Petitioner contends that "The injury did not occur in the performance of an everyday, routine task but in the performance of service on a twice-a-year, non-routine chore which imposed upon decedent an unusual strain and exertion causing the hemorrhage resulting in death." On the contrary, respondent contends that "the work being performed was of the usual routine every-day nature * * * there was no unusual strain or exertion." Petitioner's expert medical witnesses testified that Hoffman's death was causally related to the unusual strain or effort in which he was engaged at the time of his collapse. On the contrary, respondent's medical experts testified that there was no such causal relationship and that his death was caused by arteriosclerosis and hypertension.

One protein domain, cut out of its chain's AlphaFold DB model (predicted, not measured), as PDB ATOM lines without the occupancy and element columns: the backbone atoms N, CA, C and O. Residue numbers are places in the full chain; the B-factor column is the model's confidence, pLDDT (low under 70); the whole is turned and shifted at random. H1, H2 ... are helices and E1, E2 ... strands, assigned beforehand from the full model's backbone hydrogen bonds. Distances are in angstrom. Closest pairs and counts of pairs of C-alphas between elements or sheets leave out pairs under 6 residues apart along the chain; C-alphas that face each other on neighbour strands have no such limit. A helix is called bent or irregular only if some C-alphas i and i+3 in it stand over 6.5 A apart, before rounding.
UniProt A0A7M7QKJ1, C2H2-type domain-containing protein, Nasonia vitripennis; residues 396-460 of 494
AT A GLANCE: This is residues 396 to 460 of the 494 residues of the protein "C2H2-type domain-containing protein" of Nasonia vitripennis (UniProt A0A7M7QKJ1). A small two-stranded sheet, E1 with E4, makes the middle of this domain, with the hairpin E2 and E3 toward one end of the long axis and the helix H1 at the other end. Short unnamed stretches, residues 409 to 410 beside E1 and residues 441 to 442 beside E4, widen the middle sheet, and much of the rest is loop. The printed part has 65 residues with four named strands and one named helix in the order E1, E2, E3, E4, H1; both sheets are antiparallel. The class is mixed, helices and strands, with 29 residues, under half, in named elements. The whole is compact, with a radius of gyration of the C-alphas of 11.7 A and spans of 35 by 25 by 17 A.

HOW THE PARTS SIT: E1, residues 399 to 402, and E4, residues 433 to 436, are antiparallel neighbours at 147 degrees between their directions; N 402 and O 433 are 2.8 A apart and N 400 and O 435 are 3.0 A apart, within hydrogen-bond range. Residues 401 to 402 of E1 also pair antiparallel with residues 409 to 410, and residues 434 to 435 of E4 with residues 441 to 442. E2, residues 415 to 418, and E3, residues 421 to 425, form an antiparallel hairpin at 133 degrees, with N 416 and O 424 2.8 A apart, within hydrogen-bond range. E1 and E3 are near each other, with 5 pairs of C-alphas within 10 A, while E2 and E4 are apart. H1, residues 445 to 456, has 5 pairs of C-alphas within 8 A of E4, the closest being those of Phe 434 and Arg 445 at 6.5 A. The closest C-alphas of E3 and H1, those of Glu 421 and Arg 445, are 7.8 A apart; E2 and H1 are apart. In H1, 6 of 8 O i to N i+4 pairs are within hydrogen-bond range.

Dr. Henry R. Balze testified that he had been treating Hoffman since 1941 for high blood pressure and hypertension; that, in his opinion, his death was causally related to the accident, although he admitted that his conclusion that the decedent was subjected to an unusual strain or effort at the time he was seized, was based upon a comparison with his duties as a pharmacist. Dr. R. Barton Opitz, who testified as a medical expert for petitioner, made a similar comparison. Dr. Istevan A. Gasper, who performed an autopsy upon decedent, testified that at the time of decedent's death, he was suffering from "Arteriosclerosis, arteriosclerotic heart disease. That is what he had. And, in addition, all the coronary arteries of the heart were very markedly sclerosed, very markedly hardened, almost to the extreme degree;" that the "Cause of death was arteriosclerotic, hypertensive heart disease with vascular disease combined, and a rupture of one of the blood vessels of the brain causing acute hemorrhage and pressure upon the vital pons and medulla, and thereby killing the patient;" that the death was not causally related to the work in which he was engaged. The medical testimony was in accord that the death of a person in Hoffman's condition might occur without any particular effort, any particular time of the day or that it could happen at night during sleep.